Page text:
In response to the pitch, Nick Fraser said he was offered the project a year ago but felt it was a trifle Canadian, and that the visuals appeared a bit ’70s, although he said he would still like to push it to the BBC again. Tom Koch from WGBH said his channel is doing a similar project with the Harvard Business School, ‘so it may be a bit more pro-business.’ Also at PBS, Mary Jane McKinven thought the length and format might mean a scheduling problem, and that the film-makers should consider a two-hour version. Iikka Vehkalahti from Finland’s YLE TV2 also liked the idea of the two-hour format, and thought economics was an appropriate topic for a pubcaster. He was concerned, however, that the producers appeared to know all the answers.
Following up on the success of Children of Gaia, Denmark’s Milton Media pitched another story about Alison Lapper, a strong-willed woman determined to thrive despite being born with no arms and truncated legs. Lapper is a talented painter and sculptor, but she faces a new hurdle which she isn’t certain she’ll be able to overcome – raising a baby. To complicate matters, a welfare committee assembled to deal with her case has the power to take the child if they feel she’s unfit to care for it.
Alison’s Baby is a 52-minute film which should be wrapped by this September. TV2 Denmark is already involved for about one third of the US$180,000 budget.
At the pitch, Nancy Abraham of HBO said the American broadcaster was in. TVOntario and the CBC also expressed interest. Channel 4′s Ros Franey said that although she normally might foresee some difficulties in generating interest in a program focused on a person’s disabilities, in this case the personality is so strong it doesn’t matter. Dasha Ross of the ABC said Lapper is so inspirational she transcends disability, and although she was not sure if ABC could come in as pre-buy or if they could only pick it up upon completion, the ABC is very interested. Ed Hersh of A&E said this was a case in which the treatment doesn’t do the pitch or the trailer justice. The producer agreed the treatment was awful.
Over-sexed and over there
Angel Productions of Copenhagen, Denmark, began the Forum with a pitch for a 60-minute doc about sex. Dubbed North of Eden, the film looks at the sexual liberation of Scandinavia (producer Thomas Gammeltoft said during the pitch that after the ban on porn was lifted, people began referring to his city as Porno-hagen) and more specifically at the differences between Sweden and Denmark. What does the future hold for the hotbed of sexual freedom? How do the citizens of both countries view themselves and each other? All questions will be answered through the use of both archive material and feature interviews with the people who helped to bring about the sexual revolution in the first place.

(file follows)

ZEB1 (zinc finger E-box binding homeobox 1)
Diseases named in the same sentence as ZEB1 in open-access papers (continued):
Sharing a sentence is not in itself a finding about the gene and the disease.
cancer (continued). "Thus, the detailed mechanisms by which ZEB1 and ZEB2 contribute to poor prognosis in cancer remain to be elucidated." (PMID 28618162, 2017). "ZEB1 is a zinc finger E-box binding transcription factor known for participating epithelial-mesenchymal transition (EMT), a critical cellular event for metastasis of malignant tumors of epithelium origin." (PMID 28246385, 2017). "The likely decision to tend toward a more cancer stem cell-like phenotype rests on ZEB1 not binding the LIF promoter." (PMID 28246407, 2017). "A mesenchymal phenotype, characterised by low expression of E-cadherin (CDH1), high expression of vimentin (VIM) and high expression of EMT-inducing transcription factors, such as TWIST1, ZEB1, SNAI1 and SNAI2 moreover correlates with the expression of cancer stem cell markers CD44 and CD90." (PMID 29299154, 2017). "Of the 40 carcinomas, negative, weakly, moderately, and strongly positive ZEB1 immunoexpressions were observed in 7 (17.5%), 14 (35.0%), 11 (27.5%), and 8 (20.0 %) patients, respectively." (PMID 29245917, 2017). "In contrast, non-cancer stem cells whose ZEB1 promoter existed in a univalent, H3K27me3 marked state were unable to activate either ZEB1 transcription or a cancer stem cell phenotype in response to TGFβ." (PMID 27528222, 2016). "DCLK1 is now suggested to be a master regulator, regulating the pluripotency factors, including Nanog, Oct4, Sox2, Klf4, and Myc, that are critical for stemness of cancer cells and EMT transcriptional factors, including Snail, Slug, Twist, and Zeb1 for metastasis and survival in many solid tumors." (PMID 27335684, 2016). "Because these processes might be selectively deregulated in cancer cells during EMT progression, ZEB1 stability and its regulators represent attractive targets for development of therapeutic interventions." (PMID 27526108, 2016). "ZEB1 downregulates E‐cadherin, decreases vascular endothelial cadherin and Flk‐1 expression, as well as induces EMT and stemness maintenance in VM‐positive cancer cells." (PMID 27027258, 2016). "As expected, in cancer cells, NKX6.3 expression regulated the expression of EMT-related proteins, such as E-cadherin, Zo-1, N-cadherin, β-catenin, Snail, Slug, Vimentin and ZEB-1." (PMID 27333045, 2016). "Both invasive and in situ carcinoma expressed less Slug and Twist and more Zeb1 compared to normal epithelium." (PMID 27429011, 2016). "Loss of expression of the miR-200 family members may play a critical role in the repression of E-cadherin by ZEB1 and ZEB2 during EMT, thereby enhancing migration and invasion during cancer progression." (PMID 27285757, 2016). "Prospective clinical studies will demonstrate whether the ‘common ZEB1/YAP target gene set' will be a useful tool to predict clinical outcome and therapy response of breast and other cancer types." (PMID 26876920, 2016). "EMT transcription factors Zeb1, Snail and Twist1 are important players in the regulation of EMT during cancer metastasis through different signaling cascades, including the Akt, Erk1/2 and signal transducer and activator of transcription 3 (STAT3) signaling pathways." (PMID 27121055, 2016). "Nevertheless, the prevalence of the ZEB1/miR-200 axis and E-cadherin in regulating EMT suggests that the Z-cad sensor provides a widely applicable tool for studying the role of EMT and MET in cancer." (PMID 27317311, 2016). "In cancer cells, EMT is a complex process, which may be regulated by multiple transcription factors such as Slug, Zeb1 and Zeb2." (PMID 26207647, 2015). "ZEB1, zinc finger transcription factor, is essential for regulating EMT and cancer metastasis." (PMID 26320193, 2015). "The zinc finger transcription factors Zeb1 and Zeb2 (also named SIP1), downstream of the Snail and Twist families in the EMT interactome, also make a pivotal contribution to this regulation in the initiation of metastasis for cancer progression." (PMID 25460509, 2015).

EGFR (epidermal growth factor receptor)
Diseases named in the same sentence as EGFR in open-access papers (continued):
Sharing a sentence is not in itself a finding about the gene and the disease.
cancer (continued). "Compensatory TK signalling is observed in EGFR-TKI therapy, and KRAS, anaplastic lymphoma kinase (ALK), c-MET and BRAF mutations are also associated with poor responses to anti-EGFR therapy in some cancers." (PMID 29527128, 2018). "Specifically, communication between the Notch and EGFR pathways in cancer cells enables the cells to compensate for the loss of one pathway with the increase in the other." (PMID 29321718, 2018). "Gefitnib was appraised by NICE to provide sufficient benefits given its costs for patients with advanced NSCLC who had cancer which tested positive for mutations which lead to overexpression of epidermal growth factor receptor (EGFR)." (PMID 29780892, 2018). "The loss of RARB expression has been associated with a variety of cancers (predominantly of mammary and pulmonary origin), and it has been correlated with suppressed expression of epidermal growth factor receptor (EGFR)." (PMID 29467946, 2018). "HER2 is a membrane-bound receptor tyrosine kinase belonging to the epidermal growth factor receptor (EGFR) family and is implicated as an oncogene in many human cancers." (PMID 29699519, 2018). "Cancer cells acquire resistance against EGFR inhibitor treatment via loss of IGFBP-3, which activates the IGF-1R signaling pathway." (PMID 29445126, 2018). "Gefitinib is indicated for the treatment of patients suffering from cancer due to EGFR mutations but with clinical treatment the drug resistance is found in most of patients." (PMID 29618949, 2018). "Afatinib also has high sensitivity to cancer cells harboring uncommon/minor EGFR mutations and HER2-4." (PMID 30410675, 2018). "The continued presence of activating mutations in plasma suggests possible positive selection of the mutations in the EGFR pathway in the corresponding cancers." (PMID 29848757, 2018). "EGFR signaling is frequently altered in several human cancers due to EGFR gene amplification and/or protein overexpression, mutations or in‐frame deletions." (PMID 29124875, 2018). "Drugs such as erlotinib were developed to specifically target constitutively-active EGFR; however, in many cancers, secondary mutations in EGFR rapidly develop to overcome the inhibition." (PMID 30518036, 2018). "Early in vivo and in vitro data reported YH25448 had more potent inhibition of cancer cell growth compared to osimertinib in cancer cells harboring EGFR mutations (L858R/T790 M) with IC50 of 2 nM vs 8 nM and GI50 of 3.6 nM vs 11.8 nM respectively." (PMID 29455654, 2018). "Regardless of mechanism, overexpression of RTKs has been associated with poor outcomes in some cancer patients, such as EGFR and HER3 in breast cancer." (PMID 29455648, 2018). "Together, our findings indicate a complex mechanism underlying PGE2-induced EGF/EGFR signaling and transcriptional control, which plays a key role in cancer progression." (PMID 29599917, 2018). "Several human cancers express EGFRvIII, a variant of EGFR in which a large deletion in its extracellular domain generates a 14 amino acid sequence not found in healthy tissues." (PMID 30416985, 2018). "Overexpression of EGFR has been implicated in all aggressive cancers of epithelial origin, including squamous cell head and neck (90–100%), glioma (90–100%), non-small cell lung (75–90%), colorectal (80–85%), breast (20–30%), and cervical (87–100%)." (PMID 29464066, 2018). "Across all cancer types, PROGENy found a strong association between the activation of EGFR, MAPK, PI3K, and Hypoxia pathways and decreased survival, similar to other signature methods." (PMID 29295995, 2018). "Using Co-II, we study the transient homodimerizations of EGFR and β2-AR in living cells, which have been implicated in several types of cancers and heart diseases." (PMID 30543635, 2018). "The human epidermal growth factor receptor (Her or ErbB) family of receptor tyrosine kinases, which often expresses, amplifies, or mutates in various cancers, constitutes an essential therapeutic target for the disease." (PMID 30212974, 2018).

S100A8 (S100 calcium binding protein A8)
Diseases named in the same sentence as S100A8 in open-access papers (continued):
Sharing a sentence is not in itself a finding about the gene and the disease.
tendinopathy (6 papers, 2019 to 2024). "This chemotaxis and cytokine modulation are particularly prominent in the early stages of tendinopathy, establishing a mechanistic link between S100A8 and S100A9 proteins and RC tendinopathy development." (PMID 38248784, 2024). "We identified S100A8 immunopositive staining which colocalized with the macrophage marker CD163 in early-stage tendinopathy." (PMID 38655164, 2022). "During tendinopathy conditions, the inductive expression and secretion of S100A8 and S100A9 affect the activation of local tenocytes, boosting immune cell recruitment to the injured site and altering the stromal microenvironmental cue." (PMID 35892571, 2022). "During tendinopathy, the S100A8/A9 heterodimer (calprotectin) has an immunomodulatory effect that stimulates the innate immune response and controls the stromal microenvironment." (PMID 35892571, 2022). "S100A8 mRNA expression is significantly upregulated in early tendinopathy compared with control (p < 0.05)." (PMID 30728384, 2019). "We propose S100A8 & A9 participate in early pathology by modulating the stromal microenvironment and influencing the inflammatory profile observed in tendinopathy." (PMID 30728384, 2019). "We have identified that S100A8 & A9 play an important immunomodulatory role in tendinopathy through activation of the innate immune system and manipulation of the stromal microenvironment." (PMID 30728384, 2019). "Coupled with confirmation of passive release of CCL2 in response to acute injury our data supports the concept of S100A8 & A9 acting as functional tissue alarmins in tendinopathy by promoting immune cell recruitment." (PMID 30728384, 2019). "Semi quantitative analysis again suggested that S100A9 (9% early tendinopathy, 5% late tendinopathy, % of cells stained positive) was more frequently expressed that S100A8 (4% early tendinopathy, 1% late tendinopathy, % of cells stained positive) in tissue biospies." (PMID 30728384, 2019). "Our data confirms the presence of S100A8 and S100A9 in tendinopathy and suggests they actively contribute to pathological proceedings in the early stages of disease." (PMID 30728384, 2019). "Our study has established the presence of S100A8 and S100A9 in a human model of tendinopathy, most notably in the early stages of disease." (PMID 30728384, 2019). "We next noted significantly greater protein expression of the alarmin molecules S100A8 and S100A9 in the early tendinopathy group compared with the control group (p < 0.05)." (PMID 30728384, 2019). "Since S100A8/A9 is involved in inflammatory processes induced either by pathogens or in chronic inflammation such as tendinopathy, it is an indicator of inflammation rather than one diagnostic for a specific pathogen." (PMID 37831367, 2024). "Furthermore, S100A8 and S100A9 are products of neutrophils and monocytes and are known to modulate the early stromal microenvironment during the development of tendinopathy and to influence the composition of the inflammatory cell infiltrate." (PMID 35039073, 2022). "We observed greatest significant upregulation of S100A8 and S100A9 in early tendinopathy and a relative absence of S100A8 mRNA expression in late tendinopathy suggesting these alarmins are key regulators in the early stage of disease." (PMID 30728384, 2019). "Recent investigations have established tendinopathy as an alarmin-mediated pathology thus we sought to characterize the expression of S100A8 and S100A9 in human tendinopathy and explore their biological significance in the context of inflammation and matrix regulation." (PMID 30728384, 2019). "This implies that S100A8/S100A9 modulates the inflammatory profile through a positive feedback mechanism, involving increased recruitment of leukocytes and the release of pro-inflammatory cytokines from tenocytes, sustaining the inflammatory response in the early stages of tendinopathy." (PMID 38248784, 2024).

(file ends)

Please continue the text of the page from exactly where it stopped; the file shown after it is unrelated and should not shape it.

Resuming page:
Expected to wrap in the spring of next year, the film comes with a budget of about US$203,000, a quarter of which is being underwritten by the BBC.
Considering the subject-matter, the idea received a lukewarm reception. Nick Fraser, who assisted with the pitch, speculated ironically on why the sexual revolution happened in Scandinavia and not the British Isles. Dasha Ross of the ABC liked the pitch, but thought the theme of the program would be difficult in primetime, which is the slot she’s looking to fill. Rudy Buttignol of TVO confessed he was familiar with the director’s last film, Naughty Boy (which, he said, ‘had enough pubic hair to carpet Canada’) and was interested, depending on how the film was cut. Hans-Maarten van den Brink of Netherlands-based VPRO was also interested in the topic, but would prefer to see the differences within the rest of Europe drawn out.
What’s my Linux?
In 1991, a Finnish computer wizard named Linus Torvalds created an ‘open source’ operating system for computers that he called Linux. The idea was simple – forget big business (a.k.a. Microsoft), people should have access to a free computer operating system which they could alter to suit their own needs. It was an open system which predicted the Internet-connected world, and it is currently being used globally by more than 15 million people.
Set to wrap in January 2001, Looking for Linux (or Penguin Tales) is a 52-minute documentary from Helsinki-based Making Movies Oy. The budget for the piece is about us$350,000. YLE TV2 Finland and Helsinki’s AVEK (the Promotion Centre for Audiovisual Culture) are involved for about $50,000 each.
While A&E’s Hersh turned the producers down, Soros Doc Fund director Diane Weyermann said she would be interested in seeing a rough cut as the foundation supports subjects that deal with freedom of expression. The project illicited a similar response from HBO and Catherine Olsen from the CBC, although Olsen warned that the subject shouldn’t just be another essay. Christoph Jorg from La Sept/ARTE wondered how much Linus himself would be featured in the film.
Images and Icons
At a festival which honored D. A. Pennebaker and Chris Hegedus, a pitch about the filmmakers seemed timely. Pennebaker Hegedus Inc. The Story of a Generation is a 90-minute one-off from Stuttgart, Germany’s Ulli Pfau Filmproduktion.
Wrapping in Spring 2001, the film spans the 40-year career of the filmmaking duo that brought the world such films as Don’t Look Back, Primary and more recently, The War Room (among other titles). As the producers noted during their pitch, it is not a film about constant success, but rather about constant struggle.
The film is budgeted at about US$670,000. German pubcaster ARD will cover $160,000 while foundations and grants will take care of another $30,000.
During the follow-up to the pitch, John Hughes of SBS Australia lamented that although he helped develop the film, he couldn’t convince his colleagues to continue with it. Susan Lacy from PBS said the U.S. pubcaster has just put in motion a series about cinema verite (still at the preliminary stage) and based on that, they would be very interested in picking up where SBS left off. Ever quotable, Nick Fraser said he would rather see another Pennebaker film than one about him. He defended his opinion by explaining he wasn’t criticizing the producers, but they had to face the fact that not many people know who Pennebaker is. YLE TV2′s Iikka Vehkalahti thought that was the exact reason why someone should support the film.
Grace under pressure